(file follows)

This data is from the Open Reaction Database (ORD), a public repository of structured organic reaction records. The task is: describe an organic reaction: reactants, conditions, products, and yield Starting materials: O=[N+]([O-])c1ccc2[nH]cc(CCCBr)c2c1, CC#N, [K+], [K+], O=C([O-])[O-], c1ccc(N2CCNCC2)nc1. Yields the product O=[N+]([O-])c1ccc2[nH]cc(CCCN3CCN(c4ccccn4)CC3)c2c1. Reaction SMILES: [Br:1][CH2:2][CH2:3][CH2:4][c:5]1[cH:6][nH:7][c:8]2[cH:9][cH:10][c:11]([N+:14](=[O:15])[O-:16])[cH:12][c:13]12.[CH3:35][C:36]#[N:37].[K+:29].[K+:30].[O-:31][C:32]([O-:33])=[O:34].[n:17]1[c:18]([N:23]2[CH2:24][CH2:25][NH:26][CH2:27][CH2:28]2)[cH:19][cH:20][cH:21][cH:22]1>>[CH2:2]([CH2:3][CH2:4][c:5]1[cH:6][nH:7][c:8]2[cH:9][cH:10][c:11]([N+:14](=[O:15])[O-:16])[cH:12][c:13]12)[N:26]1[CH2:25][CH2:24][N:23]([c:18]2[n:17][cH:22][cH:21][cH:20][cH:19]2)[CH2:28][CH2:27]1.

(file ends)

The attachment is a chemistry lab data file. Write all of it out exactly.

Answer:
This data is from the Open Reaction Database (ORD), a public repository of structured organic reaction records. The task is: describe an organic reaction: reactants, conditions, products, and yield Starting materials: O=[N+]([O-])c1ccc2[nH]cc(CCCBr)c2c1, CC#N, [K+], [K+], O=C([O-])[O-], c1ccc(N2CCNCC2)nc1. Yields the product O=[N+]([O-])c1ccc2[nH]cc(CCCN3CCN(c4ccccn4)CC3)c2c1. Reaction SMILES: [Br:1][CH2:2][CH2:3][CH2:4][c:5]1[cH:6][nH:7][c:8]2[cH:9][cH:10][c:11]([N+:14](=[O:15])[O-:16])[cH:12][c:13]12.[CH3:35][C:36]#[N:37].[K+:29].[K+:30].[O-:31][C:32]([O-:33])=[O:34].[n:17]1[c:18]([N:23]2[CH2:24][CH2:25][NH:26][CH2:27][CH2:28]2)[cH:19][cH:20][cH:21][cH:22]1>>[CH2:2]([CH2:3][CH2:4][c:5]1[cH:6][nH:7][c:8]2[cH:9][cH:10][c:11]([N+:14](=[O:15])[O-:16])[cH:12][c:13]12)[N:26]1[CH2:25][CH2:24][N:23]([c:18]2[n:17][cH:22][cH:21][cH:20][cH:19]2)[CH2:28][CH2:27]1.